Monday, April 12, 2021

There are a lot of clichés about dragons but are dragons themselves cliché?

This is a gigantic dragon miniature that comes painted that is definitely not a cliché

Dragons have been a part of fantasy storytelling for a long time. In addition, they are in mythology and folklore the world round. George R.R. Martin used them (he originally didn't want to but was persuaded by someone he knew that it would be cool). They appear in video games, in Dungeons and Dragons, and they are used in a titles for fictional characters. One example of this is Dracula, who is Vlad Dracul, member of the Order of the Dragon. There are also characters in Mortal Kombat who can fatally kill others by summoning flames that look like a giant dragon, or they can channel the power of a dragon. In China, there is even a year of the dragon.

There are also many clichés about dragons themselves. They are greedy, clannish, they hoard wealth, they are very old (practically immortal), cunning, evil, they like to capture princesses, and when they pop up in stories it tends to be either about "the last dragon" or "a single dragon egg that somehow is alive." They are also (nearly always) extremely powerful.

There are also the creatures who are clearly inspired by dragons. Godzilla and King Ghidorah strike me as "dragon-inspired." And practically every fictional setting with a hint of fantasy has some version of a dragon. There are even some in Star Wars...krayt dragon anyone?

So, with all of these thousands (if not millions) of stories in which dragons play a part, I'm wondering if the monster itself is a cliché and should be avoided by writers. I think that at first we all need to know what a cliché is. The dictionary defines it as a phrase or an opinion that is overused and betrays a lack of original thought. So, a dragon is neither a phrase or an opinion. But it is a creature that is overused and betrays a lack of original thought. Another definition of cliché is a stereotype or electrotype. When I think about it, there are lots of fire-breathing dragons, and I would say that this is a stereotype. But the ones without any kind of breath weapon do show a little originality in thinking. I mean, that does seem unusual, right?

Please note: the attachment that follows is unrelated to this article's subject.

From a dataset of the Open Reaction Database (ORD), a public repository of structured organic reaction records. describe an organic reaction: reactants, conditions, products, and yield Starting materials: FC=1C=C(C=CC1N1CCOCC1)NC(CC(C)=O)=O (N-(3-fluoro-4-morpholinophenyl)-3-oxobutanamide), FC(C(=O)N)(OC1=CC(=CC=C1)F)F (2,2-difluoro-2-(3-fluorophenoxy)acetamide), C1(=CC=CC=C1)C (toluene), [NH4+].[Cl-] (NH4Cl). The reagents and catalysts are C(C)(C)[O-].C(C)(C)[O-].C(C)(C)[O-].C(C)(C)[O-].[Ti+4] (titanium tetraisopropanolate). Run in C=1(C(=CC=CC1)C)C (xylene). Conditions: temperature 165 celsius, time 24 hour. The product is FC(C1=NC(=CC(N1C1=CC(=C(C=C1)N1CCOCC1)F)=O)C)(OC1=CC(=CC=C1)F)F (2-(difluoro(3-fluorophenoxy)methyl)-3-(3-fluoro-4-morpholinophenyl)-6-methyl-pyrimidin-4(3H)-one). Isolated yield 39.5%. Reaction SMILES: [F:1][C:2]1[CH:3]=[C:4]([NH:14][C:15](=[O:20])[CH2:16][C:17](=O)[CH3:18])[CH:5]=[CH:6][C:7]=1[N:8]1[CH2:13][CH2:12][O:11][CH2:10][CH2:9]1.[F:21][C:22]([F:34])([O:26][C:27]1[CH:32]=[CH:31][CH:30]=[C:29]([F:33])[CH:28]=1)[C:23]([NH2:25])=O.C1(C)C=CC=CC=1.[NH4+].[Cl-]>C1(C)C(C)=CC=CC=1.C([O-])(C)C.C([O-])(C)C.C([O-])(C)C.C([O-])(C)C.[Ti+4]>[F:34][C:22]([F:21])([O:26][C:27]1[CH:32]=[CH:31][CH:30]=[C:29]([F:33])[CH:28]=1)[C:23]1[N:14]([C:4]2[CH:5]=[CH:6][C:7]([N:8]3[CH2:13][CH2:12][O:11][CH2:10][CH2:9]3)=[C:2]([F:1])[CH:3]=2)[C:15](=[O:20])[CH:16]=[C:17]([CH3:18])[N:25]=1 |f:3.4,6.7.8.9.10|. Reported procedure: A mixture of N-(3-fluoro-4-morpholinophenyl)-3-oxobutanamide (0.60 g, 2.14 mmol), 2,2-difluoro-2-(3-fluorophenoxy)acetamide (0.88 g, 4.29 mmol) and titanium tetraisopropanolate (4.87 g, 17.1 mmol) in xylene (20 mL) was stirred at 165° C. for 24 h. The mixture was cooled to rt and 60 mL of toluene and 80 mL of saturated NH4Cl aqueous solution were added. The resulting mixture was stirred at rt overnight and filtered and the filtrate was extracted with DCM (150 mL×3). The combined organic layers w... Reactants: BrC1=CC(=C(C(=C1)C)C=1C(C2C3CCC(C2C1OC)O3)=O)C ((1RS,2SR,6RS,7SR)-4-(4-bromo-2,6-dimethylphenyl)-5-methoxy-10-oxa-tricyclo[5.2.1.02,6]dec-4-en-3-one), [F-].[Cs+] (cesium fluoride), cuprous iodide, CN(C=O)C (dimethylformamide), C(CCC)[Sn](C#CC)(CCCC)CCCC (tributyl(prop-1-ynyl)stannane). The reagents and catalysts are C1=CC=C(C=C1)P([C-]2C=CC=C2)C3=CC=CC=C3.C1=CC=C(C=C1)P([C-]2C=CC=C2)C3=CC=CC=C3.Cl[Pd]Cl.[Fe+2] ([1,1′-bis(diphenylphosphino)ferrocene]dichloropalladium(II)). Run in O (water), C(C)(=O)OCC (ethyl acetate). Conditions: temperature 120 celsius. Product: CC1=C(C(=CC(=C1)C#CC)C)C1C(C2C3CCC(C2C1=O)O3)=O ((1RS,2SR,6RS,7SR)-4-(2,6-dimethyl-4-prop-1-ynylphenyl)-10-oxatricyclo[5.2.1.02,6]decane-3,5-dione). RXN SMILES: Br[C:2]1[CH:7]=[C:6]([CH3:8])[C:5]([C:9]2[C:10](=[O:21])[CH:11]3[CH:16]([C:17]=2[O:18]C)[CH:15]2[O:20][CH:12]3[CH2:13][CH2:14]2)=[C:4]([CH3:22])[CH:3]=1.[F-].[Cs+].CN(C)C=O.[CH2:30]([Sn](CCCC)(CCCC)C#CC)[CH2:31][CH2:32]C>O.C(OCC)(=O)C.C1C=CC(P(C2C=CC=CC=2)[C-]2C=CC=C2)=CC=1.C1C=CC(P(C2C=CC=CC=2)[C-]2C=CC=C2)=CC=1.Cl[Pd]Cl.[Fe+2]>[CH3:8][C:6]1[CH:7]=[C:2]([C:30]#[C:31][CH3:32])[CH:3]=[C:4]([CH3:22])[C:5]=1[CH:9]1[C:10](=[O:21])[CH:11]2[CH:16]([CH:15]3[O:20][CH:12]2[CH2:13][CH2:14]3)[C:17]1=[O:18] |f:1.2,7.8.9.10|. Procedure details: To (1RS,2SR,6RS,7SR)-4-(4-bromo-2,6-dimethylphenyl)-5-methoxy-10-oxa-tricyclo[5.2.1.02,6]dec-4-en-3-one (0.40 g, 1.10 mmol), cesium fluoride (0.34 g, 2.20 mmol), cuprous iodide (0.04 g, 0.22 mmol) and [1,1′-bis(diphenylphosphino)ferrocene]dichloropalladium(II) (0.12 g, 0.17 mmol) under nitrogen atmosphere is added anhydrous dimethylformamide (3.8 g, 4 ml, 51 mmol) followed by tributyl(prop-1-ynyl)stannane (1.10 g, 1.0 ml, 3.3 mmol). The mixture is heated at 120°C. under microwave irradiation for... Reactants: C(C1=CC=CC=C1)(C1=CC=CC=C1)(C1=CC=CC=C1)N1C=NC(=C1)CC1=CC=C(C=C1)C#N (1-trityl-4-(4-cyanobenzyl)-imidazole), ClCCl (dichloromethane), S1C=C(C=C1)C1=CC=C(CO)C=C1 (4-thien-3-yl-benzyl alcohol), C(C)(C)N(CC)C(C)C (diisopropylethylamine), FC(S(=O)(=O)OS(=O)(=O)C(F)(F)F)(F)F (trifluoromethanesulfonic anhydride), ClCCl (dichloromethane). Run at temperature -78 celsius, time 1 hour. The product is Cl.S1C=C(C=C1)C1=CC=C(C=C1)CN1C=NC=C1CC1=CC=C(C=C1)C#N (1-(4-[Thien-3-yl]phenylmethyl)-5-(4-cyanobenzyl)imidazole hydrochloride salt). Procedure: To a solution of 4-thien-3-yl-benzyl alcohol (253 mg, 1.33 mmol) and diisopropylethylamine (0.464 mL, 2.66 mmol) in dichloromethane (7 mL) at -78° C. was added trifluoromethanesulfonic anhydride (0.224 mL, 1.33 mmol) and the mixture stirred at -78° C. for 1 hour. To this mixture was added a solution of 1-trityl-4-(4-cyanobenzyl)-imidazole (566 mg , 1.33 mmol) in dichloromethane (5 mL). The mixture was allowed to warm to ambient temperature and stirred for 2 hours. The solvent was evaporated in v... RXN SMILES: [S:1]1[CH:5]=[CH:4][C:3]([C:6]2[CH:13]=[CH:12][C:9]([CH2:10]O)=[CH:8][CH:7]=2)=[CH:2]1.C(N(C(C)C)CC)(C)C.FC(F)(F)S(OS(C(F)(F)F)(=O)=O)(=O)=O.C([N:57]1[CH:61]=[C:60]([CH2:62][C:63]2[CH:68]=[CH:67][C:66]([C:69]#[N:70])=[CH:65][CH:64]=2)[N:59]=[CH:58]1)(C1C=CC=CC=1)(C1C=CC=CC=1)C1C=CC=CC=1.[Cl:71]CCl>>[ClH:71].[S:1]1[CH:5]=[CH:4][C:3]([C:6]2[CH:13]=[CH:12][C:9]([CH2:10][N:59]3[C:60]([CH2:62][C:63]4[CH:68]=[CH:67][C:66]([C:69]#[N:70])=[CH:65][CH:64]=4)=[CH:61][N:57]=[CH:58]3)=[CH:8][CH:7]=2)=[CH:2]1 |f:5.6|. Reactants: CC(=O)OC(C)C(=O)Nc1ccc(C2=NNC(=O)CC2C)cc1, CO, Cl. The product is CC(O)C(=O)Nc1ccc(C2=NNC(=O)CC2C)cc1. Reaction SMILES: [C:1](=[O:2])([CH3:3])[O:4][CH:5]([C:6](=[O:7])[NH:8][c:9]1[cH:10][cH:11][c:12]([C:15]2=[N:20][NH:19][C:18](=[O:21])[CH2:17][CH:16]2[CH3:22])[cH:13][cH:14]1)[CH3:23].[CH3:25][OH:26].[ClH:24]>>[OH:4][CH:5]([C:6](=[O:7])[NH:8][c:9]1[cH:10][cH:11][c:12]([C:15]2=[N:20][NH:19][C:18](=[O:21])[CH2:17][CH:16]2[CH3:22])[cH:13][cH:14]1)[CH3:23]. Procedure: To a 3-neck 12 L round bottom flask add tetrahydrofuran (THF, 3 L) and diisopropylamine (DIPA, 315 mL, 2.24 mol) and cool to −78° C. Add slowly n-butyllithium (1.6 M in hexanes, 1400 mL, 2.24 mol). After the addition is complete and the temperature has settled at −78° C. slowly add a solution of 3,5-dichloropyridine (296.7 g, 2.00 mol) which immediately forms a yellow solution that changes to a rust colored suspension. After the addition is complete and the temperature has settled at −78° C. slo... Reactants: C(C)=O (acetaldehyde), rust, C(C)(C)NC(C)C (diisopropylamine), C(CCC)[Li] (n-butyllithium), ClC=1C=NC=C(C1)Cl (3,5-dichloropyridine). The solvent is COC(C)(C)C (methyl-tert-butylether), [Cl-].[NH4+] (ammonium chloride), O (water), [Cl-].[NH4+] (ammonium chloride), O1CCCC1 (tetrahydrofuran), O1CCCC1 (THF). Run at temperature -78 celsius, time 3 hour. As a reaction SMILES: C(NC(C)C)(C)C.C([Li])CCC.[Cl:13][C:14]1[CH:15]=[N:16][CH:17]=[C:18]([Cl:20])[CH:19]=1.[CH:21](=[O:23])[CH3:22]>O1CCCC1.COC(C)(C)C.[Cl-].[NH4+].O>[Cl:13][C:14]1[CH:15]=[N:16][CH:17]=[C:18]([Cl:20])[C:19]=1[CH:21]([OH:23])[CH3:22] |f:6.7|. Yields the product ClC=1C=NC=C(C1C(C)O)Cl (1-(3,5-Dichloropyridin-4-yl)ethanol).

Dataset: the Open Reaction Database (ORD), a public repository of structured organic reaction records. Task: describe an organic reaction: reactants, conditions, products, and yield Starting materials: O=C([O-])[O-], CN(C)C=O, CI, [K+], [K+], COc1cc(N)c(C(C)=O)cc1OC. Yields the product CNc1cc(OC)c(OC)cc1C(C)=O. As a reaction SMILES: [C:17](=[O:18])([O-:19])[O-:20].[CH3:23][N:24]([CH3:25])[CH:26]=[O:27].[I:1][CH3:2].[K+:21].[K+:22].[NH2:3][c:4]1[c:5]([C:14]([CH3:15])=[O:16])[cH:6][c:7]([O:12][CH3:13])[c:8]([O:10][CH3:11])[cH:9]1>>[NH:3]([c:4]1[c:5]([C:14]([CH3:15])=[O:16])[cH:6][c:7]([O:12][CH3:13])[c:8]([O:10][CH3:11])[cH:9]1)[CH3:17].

In any event, I think that for a thing to be truly a cliché, that it must be irritating. And I don't think that dragons (for most people) will ever be irritating. As much as I get tired of seeing them in fiction, once I accept that the dragon is there I usually start to think of how cool it is first. And this is true in Dungeons & Dragons as well. In that tabletop roleplaying game, dragons are even a part of the title as well as being infused into every corner of the worldbuilding. I occasionally think, "Ah it's just another dragon." But then I see the really cool illustration that someone does of it and then the miniature comes out and it's super detailed and looks awesome and I think, "Okay...there's nothing cliché about this now."

But that may be just me. So, I'm curious and am going to pose the question to any of you out there that might be reading my words. Do you think dragons are cliché, and would you ever consider putting them into your stories? I look forward to reading your comments.


  1. The Western dragon is used a lot, but what about the Oriental version? You almost never see that one. Maybe that's an opportunity for writers.

  2. Dragons are like vampires, werewolves, and other monsters that way. If you put a different twist on it then it will feel fresh for the reader.

  3. Can a creature be a cliché? I don't think so. I would argue that dragons are a trope as opposed to a cliché. It's like saying horses are cliché. (I mean, I know dragons aren't real, but myths aren't cliché either. And the argument is that dragons were ancient people's idea of what those dinosaur bones were of.)